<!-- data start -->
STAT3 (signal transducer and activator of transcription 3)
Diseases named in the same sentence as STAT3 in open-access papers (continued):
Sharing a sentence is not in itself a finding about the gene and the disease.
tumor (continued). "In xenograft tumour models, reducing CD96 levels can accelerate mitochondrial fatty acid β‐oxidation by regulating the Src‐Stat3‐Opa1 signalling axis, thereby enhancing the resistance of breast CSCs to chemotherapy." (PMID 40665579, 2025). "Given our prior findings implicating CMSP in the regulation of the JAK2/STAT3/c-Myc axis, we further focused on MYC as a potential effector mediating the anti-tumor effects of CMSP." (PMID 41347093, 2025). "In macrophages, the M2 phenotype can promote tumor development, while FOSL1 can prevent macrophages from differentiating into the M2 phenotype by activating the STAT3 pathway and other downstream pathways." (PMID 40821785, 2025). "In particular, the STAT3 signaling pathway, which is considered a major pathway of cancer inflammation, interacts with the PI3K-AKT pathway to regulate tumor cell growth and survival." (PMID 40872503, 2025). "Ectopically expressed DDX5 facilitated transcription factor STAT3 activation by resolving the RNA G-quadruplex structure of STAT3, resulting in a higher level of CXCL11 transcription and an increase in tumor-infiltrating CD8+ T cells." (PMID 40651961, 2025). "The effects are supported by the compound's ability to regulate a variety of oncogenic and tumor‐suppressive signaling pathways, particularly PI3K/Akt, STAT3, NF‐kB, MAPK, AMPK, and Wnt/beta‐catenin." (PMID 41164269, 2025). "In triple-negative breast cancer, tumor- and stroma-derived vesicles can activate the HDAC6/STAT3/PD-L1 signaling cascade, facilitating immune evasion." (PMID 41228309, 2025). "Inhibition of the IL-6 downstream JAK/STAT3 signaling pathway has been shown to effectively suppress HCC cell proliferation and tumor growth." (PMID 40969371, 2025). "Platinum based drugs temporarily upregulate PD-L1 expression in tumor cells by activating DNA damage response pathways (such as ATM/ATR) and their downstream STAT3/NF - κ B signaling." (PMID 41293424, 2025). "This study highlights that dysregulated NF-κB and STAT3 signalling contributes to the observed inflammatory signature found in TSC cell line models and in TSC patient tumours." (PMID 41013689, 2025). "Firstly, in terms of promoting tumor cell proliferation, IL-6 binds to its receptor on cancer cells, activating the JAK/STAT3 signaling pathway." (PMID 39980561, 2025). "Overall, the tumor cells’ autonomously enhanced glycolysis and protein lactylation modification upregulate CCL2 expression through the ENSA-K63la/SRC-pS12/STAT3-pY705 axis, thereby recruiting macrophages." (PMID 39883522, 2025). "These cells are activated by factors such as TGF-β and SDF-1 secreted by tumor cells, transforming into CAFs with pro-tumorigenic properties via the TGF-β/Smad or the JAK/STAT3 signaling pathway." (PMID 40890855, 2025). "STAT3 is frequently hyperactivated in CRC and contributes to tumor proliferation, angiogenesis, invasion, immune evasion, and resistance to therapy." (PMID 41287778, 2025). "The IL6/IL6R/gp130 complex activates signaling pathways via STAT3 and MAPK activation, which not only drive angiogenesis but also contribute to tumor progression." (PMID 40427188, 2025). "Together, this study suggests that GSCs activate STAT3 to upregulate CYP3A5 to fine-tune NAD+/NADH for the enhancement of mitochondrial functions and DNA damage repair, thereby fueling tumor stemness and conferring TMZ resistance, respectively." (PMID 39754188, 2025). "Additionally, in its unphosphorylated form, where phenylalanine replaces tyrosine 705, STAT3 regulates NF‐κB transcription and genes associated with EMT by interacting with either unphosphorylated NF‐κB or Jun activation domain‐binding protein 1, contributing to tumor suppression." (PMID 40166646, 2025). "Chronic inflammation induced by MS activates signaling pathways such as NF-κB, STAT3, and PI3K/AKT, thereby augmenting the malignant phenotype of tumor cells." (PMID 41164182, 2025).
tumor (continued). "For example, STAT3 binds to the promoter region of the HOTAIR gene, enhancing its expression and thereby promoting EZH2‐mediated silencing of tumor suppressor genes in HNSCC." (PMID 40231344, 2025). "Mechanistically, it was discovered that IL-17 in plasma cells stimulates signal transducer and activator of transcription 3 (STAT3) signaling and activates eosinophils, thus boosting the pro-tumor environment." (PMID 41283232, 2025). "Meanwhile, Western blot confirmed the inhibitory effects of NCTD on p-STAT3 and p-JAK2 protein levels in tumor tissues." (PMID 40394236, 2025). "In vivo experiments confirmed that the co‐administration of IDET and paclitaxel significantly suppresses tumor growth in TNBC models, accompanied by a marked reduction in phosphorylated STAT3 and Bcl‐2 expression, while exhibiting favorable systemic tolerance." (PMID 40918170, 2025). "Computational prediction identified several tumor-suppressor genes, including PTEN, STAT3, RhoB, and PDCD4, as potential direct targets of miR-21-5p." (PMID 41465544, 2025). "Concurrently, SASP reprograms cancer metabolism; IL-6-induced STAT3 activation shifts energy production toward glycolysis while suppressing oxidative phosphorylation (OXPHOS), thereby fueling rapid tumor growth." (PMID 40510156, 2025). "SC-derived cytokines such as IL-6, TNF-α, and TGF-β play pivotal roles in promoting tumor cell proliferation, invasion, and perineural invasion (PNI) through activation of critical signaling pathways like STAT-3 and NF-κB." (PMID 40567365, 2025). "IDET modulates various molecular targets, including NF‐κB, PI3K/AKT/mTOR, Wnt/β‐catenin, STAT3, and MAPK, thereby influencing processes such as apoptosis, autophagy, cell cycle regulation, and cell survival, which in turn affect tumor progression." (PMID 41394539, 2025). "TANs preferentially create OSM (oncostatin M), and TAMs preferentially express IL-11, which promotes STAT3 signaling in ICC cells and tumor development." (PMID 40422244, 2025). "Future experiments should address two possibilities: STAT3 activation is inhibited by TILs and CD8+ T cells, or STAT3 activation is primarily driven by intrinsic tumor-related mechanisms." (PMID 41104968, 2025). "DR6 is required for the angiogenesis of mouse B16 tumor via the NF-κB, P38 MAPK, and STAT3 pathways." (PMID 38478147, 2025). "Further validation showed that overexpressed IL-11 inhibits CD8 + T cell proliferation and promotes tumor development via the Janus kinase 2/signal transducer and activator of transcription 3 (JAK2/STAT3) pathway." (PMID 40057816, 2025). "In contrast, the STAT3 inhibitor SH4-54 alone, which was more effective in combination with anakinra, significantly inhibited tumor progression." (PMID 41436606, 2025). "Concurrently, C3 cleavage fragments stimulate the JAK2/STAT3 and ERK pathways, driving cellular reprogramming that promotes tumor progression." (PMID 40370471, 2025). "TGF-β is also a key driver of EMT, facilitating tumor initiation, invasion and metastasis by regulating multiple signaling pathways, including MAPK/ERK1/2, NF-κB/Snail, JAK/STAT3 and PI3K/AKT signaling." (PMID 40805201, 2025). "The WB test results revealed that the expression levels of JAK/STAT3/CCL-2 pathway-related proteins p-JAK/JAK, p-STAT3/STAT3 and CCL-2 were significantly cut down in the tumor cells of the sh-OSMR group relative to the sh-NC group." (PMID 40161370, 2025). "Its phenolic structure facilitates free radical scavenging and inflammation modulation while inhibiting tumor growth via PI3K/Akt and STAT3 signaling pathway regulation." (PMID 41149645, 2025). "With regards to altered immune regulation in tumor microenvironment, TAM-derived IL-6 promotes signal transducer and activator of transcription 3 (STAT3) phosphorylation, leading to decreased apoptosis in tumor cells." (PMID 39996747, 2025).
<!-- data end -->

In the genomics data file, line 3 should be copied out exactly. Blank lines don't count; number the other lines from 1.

Sharing a sentence is not in itself a finding about the gene and the disease.